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“In the 1970s, I met Leni Reifenstahl, close friend of Adolf Hitler, whose films helped cast the Nazi spell over Germany. She told me that the message in her films, the propaganda, was dependent not on “orders from above” but on what she called the “submissive void” of the public. “Did this submissive void include the liberal, educated bourgeoisie?” I asked her. “Of course,” she said, “especially the intelligentsia…. When people no longer ask serious questions, they are submissive and malleable. Anything can happen.”
t’s been 16 years since the start of the Iraq War, and New Zealand still has troops in Iraq.
It’s far past time to end New Zealand’s military occupation in Iraq. Deployment is scheduled to end on June 30, but we’re not confident that it will. NZ has extended deployment twice already, and is currently talking about extending it again. Enough is enough.
Simply put, the invasion of Iraq has been catastrophic. Iraq lost 1.4 million lives, 5% of its population. On top of that, the war injured 4.2 million people and created 4.5 million refugees. The U.S. military and its allies have deliberately targeted civilians and civilian infrastructure, including water supplies, hospitals, and power plants. Birth defects, cancer, and infant mortality rates have skyrocketed.
New Zealand has a responsibility to maintain its independent non-aligned status and be a leader for peace. NZ must not prop up U.S. war-making, and that starts by withdrawing troops from Iraq. Click here to send a message to your elected officials to demand an end to NZ’s military role in Iraq!
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An Evening With Chelsea Manning
Think Inc. are excited to announce the first visit to New Zealand by the American activist, politician, former US Army Solider and now court-martialled whistle-blower, Chelsea Manning.
Found guilty of espionage and theft and sentenced to 35 years in prison, Manning’s life has been nothing short of extraordinary. Set to discuss her time in prison, transgender issues, privacy, and Wikileaks, An Evening With Chelsea Manning will offer a glimpse inside the mind of one of the most controversial figures of the 21st Century.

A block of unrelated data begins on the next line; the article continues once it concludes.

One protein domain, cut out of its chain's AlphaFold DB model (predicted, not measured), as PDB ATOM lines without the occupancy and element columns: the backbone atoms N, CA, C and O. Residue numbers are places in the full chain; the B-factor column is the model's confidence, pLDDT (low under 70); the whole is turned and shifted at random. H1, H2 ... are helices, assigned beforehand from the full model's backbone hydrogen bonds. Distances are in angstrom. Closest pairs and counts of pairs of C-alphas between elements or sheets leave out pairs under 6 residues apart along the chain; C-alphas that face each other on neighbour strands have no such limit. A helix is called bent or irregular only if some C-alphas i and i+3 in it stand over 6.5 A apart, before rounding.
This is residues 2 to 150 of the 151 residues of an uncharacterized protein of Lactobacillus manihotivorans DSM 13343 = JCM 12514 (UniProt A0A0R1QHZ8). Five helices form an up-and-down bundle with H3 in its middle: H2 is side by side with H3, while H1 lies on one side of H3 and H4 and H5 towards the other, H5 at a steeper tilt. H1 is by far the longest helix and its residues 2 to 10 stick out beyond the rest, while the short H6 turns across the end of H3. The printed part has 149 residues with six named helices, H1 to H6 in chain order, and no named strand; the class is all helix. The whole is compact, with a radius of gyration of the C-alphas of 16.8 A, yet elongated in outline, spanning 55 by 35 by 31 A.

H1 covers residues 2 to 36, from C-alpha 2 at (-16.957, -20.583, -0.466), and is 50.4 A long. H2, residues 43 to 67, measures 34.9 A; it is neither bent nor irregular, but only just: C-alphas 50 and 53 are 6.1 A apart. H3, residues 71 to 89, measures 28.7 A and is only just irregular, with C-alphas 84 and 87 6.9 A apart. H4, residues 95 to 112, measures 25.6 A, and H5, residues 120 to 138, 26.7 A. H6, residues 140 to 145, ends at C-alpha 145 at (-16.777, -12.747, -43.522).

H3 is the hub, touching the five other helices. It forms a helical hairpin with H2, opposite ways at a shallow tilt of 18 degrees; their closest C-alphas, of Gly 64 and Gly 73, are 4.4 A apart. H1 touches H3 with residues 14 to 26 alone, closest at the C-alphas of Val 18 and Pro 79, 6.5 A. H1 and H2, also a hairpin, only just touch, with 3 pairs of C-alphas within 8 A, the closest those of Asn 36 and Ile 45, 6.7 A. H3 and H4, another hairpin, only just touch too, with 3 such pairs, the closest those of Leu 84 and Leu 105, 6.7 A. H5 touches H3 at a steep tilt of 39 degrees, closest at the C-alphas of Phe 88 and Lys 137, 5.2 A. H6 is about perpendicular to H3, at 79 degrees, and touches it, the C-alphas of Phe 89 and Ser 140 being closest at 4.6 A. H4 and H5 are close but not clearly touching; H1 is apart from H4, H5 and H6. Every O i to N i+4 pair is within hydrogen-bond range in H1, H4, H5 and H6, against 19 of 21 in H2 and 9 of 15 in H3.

Manning’s role in the leaking of almost 750,000 pieces of classified or non-classified but sensitive military and diplomatic documents was initially set to lead to a life in prison, before her sentence was reduced by President Barack Obama.
As a child, Manning excelled at science and computers and built her own website at the tender age of 10. She witnessed her parents share a tumultuous marriage before her mother attempted suicide. During this time, Manning was also exploring her gender identity.
Encouraged to join the Army by her father while living as an openly gay man, Manning began training in 2007. She was deployed to Iraq in 2009 where she went on to access and share an unprecedented amount of data, leading her to become one of the most significant whistle-blowers of our time. At the time, she described the data as “one of the most significant documents of our time removing the fog of war and revealing the true nature of 21st century asymmetric warfare.”
Manning, then U.S. Army intelligence analyst, was found guilty of espionage and theft and sentenced to 35 years in prison. An advocate for transparency of the American government, Manning had her sentence reduced by President Barack Obama in May 2017. Since her imprisonment, Manning has received numerous awards for her role in the leaks, and has established herself as a poster child for both whistle-blowers and transgender rights.
Named by the Foreign Press as one of 2017’s Global Thinkers “for forcing the United States to question who is a traitor and who is a hero” and blurring the line between United States hero and turncoat, it is with great excitement that we bring Chelsea Manning to New Zealand.
More about the speaking tour here